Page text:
Friday, November 18, 2005

News: Germany Expects Waves of Prostitutes

Last month the scare stories were about the 100,000 English fans that were going to descend on Germany for the 2006 World Cup. Now the reports are that authorities expect at least 40,000 prostitutes to come for the duration of the competition.

From the Guardian:

As well as fans, the German authorities are expecting a different kind of influx - at least 40,000 prostitutes. Previous global sporting events have attracted large numbers of sex workers, indeed at the 2004 Olympic Games in Athens, the authorities tried to banish prostitutes from the city centre. And, though the figures are necessarily hazy, officials believe that around 10,000 sex workers plied their trade during the 2000 Olympics in Sydney, many of them imported from abroad.

This time, World Cup organisers are expecting an even bigger invasion, not least because prostitution is legal in Germany. Asked how many women might turn up, Romy, the manager of Artemis, says: "You can hang another zero on to the 40,000 figure.


You can read the whole article here.

News: New Government Agreed ...Finally

From the Current Affairs Desk...

So they finally did it. Well done folks. Now, let us see if you can last the four years...

Germany has a new government. Angela Merkel is the first female Chancellor. Merkel's centre-right CDU/CSU and the party of outgoing Chancellor Schroeder, the centre-left (ha!) SPD have finally agreed a deal. If you want to know what happened throughout the election campaign and in its messy aftermath, you could do worse than having a browse through the 2005 Election pages from Deutsche Welle.

I also found this post by a New Zealander that goes by the name of the Berlin Bear on his blog The Capital Letter that very accurately analyses the situation.

Having finally got there it seems, to this observer at least, that this historic agreement has offered up more questions than it raises. How can two parties that spent the entire election campaign predicting the dire consequences should the other prevail work together for four years? How will increasing VAT increase consumer spending and kick-start the economy? What happens if the President declares the 2006 budget unconstitutional?

The way I see it is this: Germany is in a malaise of sorts, although it remains a fine old place to live, but this coalition agreement seems to me to be a recipe for well, nothing much. No-one, from the unions to industry seems happy with it, and 3% on everything you buy will be felt by all but the deepest of pockets. Meanwhile, as the coalition limps on the new Left Party - who currently no-one wants to work with - will continue to pick up disillusioned voters from the SPD and will probably hold the balance of power again in the next election unless the CDU/CSU-FDP can somehow cobble together a majority.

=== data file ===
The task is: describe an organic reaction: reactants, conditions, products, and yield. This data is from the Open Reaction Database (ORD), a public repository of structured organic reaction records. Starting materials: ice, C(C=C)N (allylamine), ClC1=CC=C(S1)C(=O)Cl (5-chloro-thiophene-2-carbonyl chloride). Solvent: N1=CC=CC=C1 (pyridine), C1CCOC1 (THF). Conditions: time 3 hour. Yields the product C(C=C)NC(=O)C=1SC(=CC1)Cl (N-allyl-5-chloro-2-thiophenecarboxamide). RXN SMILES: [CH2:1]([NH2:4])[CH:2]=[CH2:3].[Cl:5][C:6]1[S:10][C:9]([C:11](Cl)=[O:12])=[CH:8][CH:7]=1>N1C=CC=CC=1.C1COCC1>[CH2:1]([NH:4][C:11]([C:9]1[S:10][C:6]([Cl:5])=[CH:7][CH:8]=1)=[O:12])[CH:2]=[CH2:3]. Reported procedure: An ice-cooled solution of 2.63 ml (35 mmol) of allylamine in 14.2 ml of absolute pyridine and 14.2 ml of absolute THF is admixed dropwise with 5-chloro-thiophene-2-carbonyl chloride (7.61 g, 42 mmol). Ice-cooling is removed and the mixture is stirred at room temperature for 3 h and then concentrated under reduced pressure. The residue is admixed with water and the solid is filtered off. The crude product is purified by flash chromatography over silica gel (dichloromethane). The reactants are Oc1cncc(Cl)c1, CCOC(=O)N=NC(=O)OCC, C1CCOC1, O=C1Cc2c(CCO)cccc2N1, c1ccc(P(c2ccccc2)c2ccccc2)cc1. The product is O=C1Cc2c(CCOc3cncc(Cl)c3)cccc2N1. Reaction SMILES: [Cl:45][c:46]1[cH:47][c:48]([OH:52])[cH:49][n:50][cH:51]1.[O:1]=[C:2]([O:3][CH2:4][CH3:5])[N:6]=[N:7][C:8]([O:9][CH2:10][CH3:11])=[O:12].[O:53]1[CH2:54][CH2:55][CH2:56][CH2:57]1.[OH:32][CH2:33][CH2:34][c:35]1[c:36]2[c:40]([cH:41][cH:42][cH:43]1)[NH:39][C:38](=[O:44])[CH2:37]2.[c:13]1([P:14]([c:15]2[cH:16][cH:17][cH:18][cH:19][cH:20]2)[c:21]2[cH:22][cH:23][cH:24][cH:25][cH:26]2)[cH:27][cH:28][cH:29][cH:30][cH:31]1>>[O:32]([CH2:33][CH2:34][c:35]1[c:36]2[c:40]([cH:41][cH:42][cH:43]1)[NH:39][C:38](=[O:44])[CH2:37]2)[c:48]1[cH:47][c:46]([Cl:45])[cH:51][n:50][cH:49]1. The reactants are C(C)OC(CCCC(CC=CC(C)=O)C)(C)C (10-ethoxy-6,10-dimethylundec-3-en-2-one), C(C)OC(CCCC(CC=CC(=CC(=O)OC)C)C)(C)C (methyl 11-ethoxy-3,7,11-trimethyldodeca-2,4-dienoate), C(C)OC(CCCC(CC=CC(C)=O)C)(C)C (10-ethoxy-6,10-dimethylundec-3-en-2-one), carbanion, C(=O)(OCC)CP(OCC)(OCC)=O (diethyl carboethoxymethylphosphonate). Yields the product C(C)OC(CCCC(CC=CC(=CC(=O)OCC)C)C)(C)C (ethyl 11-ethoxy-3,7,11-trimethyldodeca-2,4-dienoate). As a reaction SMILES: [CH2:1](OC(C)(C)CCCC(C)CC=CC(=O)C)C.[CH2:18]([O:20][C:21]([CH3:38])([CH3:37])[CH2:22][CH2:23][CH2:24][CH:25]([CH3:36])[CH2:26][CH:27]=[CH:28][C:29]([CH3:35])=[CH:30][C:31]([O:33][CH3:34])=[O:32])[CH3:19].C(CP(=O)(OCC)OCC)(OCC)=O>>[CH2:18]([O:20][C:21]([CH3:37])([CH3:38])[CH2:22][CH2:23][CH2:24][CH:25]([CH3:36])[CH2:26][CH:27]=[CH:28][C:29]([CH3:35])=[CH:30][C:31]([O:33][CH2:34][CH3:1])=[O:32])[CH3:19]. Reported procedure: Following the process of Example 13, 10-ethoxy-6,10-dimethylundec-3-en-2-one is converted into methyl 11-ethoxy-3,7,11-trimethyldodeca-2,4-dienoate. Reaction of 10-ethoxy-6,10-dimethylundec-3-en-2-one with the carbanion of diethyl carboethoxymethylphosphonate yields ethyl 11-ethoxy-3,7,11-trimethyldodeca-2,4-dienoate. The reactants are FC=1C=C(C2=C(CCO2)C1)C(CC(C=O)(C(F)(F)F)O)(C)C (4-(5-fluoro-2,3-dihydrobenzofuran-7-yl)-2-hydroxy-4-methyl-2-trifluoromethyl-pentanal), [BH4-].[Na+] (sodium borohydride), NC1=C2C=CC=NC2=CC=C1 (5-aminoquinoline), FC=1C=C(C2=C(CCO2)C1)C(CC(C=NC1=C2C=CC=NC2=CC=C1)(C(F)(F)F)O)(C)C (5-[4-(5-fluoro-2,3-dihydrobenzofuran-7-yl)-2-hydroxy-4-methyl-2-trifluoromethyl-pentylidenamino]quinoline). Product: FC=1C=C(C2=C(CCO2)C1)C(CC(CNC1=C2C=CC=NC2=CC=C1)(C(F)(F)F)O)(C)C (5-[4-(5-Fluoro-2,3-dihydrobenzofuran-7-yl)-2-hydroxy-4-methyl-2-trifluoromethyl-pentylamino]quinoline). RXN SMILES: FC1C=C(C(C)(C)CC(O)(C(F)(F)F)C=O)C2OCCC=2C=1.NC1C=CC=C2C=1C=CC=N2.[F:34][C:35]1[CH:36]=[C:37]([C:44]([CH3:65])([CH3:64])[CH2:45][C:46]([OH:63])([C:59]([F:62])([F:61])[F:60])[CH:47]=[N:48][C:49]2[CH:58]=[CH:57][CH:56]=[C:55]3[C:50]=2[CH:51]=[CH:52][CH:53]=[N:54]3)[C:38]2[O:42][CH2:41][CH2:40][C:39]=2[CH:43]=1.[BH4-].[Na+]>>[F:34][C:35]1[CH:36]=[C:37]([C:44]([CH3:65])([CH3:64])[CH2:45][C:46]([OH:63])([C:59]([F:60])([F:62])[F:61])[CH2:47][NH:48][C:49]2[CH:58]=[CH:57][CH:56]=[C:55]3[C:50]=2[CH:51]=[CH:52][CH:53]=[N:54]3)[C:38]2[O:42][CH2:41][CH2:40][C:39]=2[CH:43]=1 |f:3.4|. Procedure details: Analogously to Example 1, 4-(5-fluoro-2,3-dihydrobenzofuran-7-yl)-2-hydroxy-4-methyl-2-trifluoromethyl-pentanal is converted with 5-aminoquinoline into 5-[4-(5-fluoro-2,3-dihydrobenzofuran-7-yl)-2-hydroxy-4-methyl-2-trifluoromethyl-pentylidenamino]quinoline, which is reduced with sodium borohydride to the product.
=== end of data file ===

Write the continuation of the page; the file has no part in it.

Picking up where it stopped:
In the meantime the FDP will get more vocal about the need for radical, neo-liberal change, and will have the CDU/CSU over a barrel in any future coalition between the two, and likewise the Left Party will increase the pressure on the SPD to move back towards the Social Democratic left that Schröder (like his former Third Way buddy Blair) abandoned. Next time around such a Grand Coalition as we got today could be all but impossible to form.

Welcome to the Berlin Review

Welcome to the Berlin Review, a new Berlin blog in English that will post on a wide variety of topics related to this fine city and what goes on here. Hopefully you will find the information useful and the opinions interesting...if we get things wrong well, with regards info let us know so we can make the correct adjustments, with regards opinion, mouth off in the comments section. After all, that's the beauty of blogs, right?

The blog is in English, and as such we will attempt to link only to news articles, blogs or other websites that are the same. Unless we really like them, or there is no other option.

The format for how we do this has not quite been decided as we are taking things as they come, and always looking to make things better, but if you find the blog useful and have some suggestions then let us know. Also, if you have a blog about Berlin make sure you tell us so we can add you to the 'Blogs We Like' list.

The person writing this is P., who will be joined by friends from time to time in order to bring other views or expertise to the whole enterprise, and if you want to contact me then you can do so at

BTW - sometimes we will post upcoming events or exhibitions or something like that. We will try to be accurate but posting might sometimes be hampered by alcohol. If a gig or a film or an exhibition takes your fancy, check with the organisers to make sure everythings a-ok.